in the world’s wealthiest capitals. The United States also had the highest
maternal death rates in the developed world: American women face a 1 in 1800
risk for maternal death compared with less than 1 in 19,000 in Poland. (Medscape, June 2, 2015)
Phew, this is big! Factors include the societal issue of
access to health care, proper nutrition and supplementation in moms, and education for healthy pregnancy and postnatal care. Fortunately,
if you are reading this, you are probably amongst the fortunate with access to
education via internet and resources. I wrote more about solutions for helping
moms-to-be and their children here: http://dr-lobisco.com/a-focus-on-kids-how-parents-can-optimize-childrens-genetic-health-naturally/
On the Rise
than one-third of Americans are currently at a healthy weight, with the rest of
the population either overweight or obese, a new report finds. About 35 percent
of men and 37 percent of women are obese. Another 40 percent of men and 30
percent of women are overweight, researchers said in the June 22 issue of JAMA
Internal Medicine. (HealthDay, June 23, 2015)
have shown that lifestyle interventions such as diet, exercise, avoiding sugar, and
decreasing toxic burden all can affect obesity. One big roadblock is junk food can be addictive! So,
eat real foods to avoid the temptations and use organic and natural personal and cleaning products.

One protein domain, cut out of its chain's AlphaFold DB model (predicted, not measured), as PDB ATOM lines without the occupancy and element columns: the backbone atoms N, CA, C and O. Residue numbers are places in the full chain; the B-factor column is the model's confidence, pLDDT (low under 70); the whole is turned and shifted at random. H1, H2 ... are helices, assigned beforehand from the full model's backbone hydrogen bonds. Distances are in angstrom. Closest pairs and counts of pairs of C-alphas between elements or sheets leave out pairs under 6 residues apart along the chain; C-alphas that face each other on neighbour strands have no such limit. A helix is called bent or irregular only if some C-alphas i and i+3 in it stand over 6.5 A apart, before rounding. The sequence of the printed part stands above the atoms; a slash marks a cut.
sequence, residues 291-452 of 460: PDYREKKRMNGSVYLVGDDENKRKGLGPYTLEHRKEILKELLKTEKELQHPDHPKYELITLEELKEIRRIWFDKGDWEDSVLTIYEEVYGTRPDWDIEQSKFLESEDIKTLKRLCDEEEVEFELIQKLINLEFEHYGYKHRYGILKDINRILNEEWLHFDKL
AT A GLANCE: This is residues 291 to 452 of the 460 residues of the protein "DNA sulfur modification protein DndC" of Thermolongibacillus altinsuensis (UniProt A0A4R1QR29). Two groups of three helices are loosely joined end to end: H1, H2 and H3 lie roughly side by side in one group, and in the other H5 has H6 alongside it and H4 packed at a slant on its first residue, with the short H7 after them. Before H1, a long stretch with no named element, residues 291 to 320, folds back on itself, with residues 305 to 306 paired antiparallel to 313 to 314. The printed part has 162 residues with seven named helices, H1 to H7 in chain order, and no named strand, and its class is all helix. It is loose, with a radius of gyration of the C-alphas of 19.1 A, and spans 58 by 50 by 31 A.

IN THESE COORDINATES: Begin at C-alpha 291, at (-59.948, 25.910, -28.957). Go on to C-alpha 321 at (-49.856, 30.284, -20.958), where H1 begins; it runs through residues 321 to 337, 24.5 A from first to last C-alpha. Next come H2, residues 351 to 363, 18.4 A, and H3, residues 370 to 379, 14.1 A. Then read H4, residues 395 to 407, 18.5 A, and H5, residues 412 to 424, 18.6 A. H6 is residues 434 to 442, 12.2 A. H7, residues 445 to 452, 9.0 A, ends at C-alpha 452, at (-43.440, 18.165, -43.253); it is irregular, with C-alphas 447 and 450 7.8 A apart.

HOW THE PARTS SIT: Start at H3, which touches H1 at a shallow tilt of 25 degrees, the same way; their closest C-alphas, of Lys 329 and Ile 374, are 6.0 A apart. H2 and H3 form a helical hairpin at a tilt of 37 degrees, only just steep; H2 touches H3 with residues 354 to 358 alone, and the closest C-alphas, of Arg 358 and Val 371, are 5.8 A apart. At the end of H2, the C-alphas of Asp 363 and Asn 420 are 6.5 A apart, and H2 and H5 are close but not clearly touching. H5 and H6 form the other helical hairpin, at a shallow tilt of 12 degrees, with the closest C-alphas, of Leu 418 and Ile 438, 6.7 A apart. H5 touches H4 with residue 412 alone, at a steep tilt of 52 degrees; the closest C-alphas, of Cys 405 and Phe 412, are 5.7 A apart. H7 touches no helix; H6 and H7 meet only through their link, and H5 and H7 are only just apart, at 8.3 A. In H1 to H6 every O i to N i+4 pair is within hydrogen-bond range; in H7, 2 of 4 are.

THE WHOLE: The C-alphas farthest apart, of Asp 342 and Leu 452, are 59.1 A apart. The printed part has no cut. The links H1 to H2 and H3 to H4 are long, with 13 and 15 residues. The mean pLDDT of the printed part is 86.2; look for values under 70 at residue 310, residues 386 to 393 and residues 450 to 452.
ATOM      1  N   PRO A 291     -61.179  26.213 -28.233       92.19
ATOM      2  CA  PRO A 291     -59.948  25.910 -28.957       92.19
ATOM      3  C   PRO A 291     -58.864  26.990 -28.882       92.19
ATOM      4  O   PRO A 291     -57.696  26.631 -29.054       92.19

Pollution and Mortality Rates
study by researchers at Harvard T.H. Chan School of Public Health found that
death rates among people over 65 are higher in zip codes with more fine
particulate air pollution (PM2.5) than in those with lower levels of PM2.5. It
is the first study to examine the effect of soot particles in the air in the
entire population of a region, including rural areas. The harmful effects from
the particles were observed even in areas where concentrations were less than a
third of the current standard set by the Environmental Protection Agency (EPA).
(Medical Xpress, June 3, 2015)
plants, diffusing non-toxic, organic essential oils, and HEPA filters!
Here’s to a long happy, healthy, empowered life!
2013 Mortality and Causes of Death Collaborators. Global, regional, and
national age-sex specific all-cause and cause-specific mortality for 240 causes
of death, 1990-2013: a systematic analysis for the Global Burden of Disease
Study 2013. Lancet.
and treatment of obesity with lifestyle interventions: review and meta-analysis. Int J Public Health.
Why You Should Be Fed Up with the Lies on Dieting
& What You Need to Know About Weight Loss. http://dr-lobisco.com/why-you-should-be-fed-up-with-the-lies-on-dieting-what-you-need-to-know-about-weight-loss/
(see reference section)
organic pollutants and obesity: are they potential mechanisms for breast cancer
promotion? Endocr Relat Cancer. 2015
Apr;22(2):R69-86. doi: 10.1530/ERC-14-0411. Epub 2015 Jan 26.
L. Plants “Clean” Air Inside Our Homes. Colorado State University
& Denver County Extension Master
B. C., et al. Interior landscape plants for indoor air pollution abatement:
final report. NASA. September, 1989. pp 11-12.
Society for Horticultural Science. Indoor plants can reduce formaldehyde
levels. ScienceDaily. February 20, 2009.